On this blog we’ve written about occupational licensing reform before. For workers to freely pursue happiness, we need to reduce the red tape that stands in their way. Over the next few weeks, we’ll discuss a few options to remove those barriers to work. Today, I’d like to briefly discuss universal occupational licensing recognition.
What Is Universal Occupational Licensing Recognition?
Now, I know that’s a mouthful. A similar but slightly different concept is reciprocity. It’s like when you move to a new state, and you have to transfer your driver’s license to that state. You have to check in with the DMV or other appropriate officials to get a new license and pay the fees. The beauty of it is that you don’t have to retake your driver’s test or start all over with driver’s ed.
Universal occupational licensing recognition is similar in that it reduces the barriers to working for people moving from one state to another. However, it’s different in that it’s a one way street. Unlike reciprocity, where both states recognize each others licenses, universal recognition is one state allowing others from out of state to transfer their licensure more easily.
Generally this looks like lower fees, less paperwork, and less time waiting to have your license transfer approved. States like Arizona have seen great success in creating laws that provide this kind of occupational licensing transfer for those looking to move to their state. For West Virginia, with declining population and the nation’s lowest work force participation rate, this could be a saving grace.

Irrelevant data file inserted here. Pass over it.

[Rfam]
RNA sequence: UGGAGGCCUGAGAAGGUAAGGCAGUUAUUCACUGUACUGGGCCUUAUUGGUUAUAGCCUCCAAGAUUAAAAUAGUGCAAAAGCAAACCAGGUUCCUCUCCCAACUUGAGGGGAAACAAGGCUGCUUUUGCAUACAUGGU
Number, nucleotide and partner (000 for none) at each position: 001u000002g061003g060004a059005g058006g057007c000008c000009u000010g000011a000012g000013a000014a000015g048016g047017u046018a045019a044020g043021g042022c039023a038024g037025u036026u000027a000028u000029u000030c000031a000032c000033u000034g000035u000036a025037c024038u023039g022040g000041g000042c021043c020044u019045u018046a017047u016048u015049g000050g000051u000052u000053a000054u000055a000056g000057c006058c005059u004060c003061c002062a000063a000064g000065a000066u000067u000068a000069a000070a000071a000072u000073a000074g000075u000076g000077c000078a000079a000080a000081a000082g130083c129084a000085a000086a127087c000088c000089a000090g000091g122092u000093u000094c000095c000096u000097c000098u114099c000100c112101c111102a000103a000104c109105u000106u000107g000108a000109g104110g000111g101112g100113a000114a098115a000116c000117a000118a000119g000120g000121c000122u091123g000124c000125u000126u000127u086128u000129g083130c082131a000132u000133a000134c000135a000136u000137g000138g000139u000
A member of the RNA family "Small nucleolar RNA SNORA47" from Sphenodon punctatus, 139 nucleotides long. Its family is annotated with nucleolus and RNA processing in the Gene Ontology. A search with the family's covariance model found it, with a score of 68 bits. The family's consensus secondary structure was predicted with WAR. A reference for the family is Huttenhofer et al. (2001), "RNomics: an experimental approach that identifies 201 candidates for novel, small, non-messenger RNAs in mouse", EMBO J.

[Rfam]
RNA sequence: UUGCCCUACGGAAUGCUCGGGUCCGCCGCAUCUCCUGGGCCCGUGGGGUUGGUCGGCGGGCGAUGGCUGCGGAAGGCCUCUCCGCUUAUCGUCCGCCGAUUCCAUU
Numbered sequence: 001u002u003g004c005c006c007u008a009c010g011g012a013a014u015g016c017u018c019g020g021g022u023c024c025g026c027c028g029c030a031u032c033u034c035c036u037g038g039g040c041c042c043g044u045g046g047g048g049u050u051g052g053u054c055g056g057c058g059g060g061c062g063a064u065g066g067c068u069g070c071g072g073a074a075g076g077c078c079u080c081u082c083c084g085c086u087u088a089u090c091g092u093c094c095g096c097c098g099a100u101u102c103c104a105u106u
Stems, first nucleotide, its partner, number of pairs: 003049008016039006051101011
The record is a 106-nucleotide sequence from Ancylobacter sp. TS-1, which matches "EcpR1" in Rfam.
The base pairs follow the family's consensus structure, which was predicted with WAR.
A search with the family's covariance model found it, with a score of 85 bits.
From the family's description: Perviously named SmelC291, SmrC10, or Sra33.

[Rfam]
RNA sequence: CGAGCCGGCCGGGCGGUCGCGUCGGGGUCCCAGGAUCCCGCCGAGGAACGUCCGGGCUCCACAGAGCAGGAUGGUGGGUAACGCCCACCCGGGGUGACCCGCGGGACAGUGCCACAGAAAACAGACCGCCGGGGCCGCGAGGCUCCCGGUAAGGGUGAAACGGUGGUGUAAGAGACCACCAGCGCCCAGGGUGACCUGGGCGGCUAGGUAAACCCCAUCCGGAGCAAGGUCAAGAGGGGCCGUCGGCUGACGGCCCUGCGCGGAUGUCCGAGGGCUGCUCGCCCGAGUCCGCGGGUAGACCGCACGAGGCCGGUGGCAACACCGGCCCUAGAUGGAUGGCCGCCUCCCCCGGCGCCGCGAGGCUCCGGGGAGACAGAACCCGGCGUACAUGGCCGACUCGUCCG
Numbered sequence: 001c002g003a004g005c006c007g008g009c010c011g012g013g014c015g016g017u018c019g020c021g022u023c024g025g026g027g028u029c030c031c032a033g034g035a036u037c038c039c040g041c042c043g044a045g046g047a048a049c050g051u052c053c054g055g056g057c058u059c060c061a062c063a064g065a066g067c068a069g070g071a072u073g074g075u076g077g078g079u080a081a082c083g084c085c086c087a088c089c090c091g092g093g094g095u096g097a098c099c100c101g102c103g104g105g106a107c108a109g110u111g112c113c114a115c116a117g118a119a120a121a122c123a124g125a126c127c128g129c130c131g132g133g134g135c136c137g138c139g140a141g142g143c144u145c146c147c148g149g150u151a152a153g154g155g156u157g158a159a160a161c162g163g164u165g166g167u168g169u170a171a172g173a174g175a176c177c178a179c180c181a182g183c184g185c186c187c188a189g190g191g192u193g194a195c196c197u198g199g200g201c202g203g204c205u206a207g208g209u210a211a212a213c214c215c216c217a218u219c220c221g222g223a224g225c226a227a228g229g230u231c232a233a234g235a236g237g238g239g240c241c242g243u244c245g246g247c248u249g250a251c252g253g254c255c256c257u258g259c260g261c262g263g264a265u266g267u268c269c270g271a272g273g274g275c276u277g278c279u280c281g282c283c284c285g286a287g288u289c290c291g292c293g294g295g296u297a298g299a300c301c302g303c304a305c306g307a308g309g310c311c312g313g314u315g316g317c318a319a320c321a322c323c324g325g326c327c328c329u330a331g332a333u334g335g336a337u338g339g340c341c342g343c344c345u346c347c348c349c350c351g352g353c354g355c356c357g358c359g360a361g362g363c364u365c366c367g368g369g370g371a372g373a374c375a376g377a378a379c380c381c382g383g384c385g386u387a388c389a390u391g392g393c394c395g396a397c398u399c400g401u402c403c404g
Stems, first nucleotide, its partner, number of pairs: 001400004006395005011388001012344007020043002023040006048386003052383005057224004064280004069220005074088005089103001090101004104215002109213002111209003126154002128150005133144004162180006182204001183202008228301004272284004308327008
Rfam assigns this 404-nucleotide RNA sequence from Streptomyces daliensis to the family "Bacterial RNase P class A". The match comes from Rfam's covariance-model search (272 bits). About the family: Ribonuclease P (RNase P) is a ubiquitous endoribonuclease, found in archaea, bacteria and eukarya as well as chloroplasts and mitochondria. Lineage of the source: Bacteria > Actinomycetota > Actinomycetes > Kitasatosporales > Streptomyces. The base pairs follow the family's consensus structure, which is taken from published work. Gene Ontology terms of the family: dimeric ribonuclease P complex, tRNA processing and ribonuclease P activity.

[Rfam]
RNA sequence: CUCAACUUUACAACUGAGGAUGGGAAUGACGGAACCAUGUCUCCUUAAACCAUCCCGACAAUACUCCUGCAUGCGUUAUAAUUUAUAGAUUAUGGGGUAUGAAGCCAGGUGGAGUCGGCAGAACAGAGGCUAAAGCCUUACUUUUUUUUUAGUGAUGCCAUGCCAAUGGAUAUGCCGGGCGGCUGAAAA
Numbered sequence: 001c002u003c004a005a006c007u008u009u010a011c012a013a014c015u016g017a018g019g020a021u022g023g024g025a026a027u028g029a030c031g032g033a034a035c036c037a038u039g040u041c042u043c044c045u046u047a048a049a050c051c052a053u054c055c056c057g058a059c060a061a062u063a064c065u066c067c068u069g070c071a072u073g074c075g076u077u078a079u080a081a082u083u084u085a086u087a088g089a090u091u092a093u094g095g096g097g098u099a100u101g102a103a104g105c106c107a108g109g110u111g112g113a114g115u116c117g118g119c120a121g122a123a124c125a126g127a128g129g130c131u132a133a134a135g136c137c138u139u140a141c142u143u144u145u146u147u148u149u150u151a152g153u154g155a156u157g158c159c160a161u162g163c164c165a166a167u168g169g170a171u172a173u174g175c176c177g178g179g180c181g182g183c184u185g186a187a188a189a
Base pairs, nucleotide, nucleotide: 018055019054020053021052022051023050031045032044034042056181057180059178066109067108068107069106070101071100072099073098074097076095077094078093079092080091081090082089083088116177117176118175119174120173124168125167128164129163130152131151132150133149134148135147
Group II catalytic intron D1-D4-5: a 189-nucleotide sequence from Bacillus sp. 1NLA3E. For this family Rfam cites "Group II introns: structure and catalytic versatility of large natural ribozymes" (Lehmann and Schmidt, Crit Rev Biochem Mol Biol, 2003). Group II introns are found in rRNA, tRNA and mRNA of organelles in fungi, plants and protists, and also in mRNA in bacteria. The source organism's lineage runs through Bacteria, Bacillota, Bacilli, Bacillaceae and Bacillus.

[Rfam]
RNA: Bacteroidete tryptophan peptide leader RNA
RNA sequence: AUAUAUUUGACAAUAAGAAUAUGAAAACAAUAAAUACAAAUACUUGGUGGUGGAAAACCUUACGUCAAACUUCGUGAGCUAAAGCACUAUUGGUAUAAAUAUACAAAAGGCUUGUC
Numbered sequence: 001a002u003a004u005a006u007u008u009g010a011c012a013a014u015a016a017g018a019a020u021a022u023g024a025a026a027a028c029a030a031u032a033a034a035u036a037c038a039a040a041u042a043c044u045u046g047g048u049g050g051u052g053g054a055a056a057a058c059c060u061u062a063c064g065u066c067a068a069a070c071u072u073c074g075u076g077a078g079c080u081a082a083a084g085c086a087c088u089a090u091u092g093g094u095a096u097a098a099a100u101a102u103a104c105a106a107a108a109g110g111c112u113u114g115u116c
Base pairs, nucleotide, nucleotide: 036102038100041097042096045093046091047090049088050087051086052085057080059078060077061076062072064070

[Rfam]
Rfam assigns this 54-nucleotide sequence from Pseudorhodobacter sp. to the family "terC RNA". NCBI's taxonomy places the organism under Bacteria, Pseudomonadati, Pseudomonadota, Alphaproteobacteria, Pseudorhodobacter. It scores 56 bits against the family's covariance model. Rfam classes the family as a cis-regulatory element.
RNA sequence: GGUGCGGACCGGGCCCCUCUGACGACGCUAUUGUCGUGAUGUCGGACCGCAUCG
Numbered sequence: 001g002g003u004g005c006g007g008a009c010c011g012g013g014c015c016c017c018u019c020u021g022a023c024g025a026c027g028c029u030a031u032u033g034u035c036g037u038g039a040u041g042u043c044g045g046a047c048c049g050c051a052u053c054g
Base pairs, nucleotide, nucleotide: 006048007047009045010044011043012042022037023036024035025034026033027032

Now, it’s not a complete free for all. There are still some restrictions. Those looking to transfer their license have to be licensed in another state for at least one year. They also must be in good standing with the state they’re licensed in. This ensures that they do have some of the skills and experience required for their profession. It also weeds out anyone who might be looking to get out of trouble and just wants to escape to another state.
Universal Recognition Helps Spouses of Veterans
While universal occupational licensing recognition will help all kinds of professionals, it is particularly helpful for veterans and their families. It’s well-known that military members have to move to different states fairly frequently. Often times their spouse will be licensed in a profession and will have to transfer that license wherever they move. This can take months of time and cost a lot of money — making it more difficult for military members and their families to move when their job requires it.
My sister in law is a licensed physical therapist assistant. In the past when she’s had to move with her husband, a captain in the Army, it has taken her as much as six months to get her licensure transferred from one state to another. There’s lots of paperwork, hours of phone calls, and hundreds of dollars involved – just so she can work. Universal recognition would make this process for the spouses of military members, like my sister in law, simpler. She wouldn’t have to miss out on months of work just to transfer her license.
West Virginia should remember our country’s service members and their spouses when thinking of licensure reforms. Additionally, think of all the other workers who have to move due to life’s circumstances. Hopefully, when they have the opportunity to come here, we can make that transition a bit easier for them. Universal occupational licensing recognition would give workers more freedom of mobility and help them feel welcomed in their new home.
Amanda Kieffer is the Communications Director for the Cardinal Institute for West Virginia Policy.
You can learn more about how West Virginia’s occupational licensing restrictions compare to our neighbors of Ohio & Pennsylvania through our research.